This statement is about calculating rate constants. Before you go on, you should find and read the statement in your copy of the syllabus.
In statement 26.1.2 we looked at finding the rate equation from initial rate data for two examples. But we didn't go on to calculate values for the rate constants.
You were given the following data:
That rate equation turned out to be:
Look at the numbers again to make sure that you can still do this! You can now go on to use this to find a value for the rate constant, k. All you need to do is to substitute values for the rate and the concentrations into this equation and solve it for k. Which experimental values do you use? It doesn't matter. Whichever you use will give the same value for k. It makes sense to use the easiest looking values, such as experiment 1, but it really doesn't matter. Prove it to yourself by doing the calculation three times if you can be bothered. Taking values from experiment 1: 0.0015 = k x 0.10 x 0.10 Rearranging this to find k gives a value for k of 1.5
There are two ways you can do this: When you substitute the numbers into the equation, include all of their units as well. So in this instance, the expression for k would be: Then, as well as working out the numbers, you also cancel and rearrange the units. That gives: Personally, I find it slightly less confusing (and I am also slightly less likely to make mistakes) if I process the numbers and the units separately. So I would do the calculation just with the numbers in the expression, and then repeat it writing the units instead of the numbers. The first line of working out the units would be: Then you just cancel and rearrange the units as above. In an exam, you wouldn't have to show how you worked out the units - you just have to get them right! It will be worth a mark, and you can't afford to waste one of those in a CIE exam. | |||||||||||||||||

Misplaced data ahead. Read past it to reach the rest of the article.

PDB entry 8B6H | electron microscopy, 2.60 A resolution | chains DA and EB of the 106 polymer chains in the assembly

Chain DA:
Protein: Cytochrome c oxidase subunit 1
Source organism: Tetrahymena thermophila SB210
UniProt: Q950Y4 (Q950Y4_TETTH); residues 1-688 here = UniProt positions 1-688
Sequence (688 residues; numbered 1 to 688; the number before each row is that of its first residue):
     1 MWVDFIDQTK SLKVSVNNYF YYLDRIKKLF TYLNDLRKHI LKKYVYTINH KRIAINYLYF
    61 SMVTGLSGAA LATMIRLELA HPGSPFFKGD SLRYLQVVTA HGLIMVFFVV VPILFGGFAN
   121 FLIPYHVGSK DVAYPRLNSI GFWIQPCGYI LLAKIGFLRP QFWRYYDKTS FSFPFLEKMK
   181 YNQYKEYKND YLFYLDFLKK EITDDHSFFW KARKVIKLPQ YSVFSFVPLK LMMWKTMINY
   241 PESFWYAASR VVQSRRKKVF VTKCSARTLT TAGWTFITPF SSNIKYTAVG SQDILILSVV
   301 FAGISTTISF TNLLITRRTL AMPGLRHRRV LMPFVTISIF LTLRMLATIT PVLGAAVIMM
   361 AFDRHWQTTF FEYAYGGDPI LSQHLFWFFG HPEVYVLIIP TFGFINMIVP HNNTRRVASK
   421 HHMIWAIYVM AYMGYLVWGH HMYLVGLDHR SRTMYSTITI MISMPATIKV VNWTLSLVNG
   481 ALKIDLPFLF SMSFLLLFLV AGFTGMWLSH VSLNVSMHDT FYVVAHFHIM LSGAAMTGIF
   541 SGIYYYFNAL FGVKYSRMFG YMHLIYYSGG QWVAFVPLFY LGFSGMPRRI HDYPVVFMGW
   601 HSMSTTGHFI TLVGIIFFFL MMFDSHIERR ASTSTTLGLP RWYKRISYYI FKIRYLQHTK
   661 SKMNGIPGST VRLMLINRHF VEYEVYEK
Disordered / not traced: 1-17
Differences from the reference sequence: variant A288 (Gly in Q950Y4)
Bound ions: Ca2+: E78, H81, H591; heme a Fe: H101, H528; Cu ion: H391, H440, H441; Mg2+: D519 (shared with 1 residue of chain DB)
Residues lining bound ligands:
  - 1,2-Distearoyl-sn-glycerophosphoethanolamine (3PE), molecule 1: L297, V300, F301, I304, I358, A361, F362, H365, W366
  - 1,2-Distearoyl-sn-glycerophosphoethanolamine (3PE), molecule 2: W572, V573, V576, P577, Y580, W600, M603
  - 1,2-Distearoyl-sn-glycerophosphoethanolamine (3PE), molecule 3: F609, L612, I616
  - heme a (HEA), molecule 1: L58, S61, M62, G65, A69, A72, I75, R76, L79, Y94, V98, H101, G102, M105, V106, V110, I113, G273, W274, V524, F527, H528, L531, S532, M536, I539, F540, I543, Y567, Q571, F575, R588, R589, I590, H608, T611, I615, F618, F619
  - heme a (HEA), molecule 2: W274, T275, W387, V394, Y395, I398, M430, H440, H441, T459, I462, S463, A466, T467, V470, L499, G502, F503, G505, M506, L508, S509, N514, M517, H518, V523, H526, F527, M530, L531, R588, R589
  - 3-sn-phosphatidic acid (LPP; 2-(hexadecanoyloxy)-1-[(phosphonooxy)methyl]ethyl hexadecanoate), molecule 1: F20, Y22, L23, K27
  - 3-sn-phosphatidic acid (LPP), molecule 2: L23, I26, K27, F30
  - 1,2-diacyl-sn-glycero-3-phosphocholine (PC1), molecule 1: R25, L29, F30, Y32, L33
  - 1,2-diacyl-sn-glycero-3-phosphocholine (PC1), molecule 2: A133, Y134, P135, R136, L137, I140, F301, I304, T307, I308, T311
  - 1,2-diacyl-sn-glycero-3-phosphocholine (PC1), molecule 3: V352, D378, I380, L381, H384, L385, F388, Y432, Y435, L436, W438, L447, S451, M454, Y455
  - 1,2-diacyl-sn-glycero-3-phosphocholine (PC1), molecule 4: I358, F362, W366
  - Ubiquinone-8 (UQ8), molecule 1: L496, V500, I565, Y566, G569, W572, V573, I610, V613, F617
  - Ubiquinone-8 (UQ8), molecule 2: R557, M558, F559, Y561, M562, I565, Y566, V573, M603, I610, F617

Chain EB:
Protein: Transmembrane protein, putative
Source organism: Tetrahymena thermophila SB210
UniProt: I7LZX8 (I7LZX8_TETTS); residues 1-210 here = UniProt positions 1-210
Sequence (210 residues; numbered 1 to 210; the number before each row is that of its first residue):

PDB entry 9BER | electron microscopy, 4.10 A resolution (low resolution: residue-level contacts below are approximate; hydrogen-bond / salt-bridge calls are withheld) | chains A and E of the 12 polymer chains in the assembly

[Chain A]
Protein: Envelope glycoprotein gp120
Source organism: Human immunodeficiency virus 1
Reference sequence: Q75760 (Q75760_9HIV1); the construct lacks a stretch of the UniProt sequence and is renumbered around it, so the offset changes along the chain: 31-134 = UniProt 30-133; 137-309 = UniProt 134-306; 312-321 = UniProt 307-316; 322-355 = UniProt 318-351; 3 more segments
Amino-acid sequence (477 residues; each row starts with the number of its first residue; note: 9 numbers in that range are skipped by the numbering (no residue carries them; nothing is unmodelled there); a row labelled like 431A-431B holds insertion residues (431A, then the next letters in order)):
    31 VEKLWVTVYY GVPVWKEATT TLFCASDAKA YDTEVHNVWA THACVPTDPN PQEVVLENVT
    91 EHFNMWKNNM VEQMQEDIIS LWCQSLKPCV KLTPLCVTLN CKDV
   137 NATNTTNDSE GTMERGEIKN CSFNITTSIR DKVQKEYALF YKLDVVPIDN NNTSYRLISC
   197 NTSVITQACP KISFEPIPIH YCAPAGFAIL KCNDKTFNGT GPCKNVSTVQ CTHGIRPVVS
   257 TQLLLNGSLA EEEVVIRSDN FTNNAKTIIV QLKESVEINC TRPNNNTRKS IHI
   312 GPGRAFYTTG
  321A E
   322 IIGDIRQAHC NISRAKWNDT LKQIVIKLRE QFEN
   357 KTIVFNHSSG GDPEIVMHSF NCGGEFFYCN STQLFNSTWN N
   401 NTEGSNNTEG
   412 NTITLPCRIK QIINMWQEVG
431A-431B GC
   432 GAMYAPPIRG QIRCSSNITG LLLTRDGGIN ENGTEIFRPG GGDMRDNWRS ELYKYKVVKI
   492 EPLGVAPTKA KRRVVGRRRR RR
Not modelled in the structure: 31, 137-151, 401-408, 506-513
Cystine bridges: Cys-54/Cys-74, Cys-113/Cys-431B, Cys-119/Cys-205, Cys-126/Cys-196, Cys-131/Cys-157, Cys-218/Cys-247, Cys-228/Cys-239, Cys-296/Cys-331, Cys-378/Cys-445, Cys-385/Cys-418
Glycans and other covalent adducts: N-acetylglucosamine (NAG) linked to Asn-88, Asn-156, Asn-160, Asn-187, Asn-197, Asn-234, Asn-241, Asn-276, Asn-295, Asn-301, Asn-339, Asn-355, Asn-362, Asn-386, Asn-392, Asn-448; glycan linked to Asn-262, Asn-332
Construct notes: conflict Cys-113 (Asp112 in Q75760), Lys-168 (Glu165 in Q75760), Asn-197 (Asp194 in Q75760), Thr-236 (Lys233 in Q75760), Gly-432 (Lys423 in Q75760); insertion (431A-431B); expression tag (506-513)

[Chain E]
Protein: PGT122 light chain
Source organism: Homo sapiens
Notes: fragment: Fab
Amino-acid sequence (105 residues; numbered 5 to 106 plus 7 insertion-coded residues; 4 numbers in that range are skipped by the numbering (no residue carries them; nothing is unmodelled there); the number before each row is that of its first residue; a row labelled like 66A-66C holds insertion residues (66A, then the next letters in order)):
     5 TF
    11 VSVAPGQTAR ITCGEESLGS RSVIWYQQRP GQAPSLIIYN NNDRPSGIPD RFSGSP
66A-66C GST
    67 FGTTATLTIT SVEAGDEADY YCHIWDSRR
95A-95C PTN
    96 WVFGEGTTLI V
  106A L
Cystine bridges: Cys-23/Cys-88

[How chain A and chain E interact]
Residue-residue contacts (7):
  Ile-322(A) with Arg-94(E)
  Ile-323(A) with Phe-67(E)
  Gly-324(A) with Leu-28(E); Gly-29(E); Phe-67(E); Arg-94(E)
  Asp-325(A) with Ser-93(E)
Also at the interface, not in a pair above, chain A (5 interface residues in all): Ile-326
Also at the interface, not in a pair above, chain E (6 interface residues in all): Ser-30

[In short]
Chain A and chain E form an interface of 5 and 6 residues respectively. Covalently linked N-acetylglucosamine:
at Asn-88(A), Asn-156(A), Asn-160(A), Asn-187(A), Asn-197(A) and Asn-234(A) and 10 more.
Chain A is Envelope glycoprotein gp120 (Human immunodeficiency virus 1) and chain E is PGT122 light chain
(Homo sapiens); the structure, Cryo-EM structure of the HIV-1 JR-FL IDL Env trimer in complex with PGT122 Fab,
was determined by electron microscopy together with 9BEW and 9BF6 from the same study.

Note: I have explained this in much more detail on pages 129 - 130 of my chemistry calculations book, and with detailed working on later examples as well. | |||||||||||||||||

This time the rate equation turned out to be:
By substituting numbers from any one experiment into this equation, you can go on to find the value of the rate constant (together with its units.) If you work this out, you will find that k = 0.073 mol The answer is given to 2 significant figures because the numbers you are using to work it out are all to that degree of accuracy. Work this out for yourself (including the units) to be sure that you can do it. The best way of learning to do these questions (as with all numerical problems) is to practise doing lots and lots of them.
This has already been covered in statement 26.1.3. Provided you know the equation, these calculations are trivial. To return to the list of learning outcomes in Section 26 To return to the list of all the CIE sections This will take you to the main part of Chemguide.
© Jim Clark 2020 |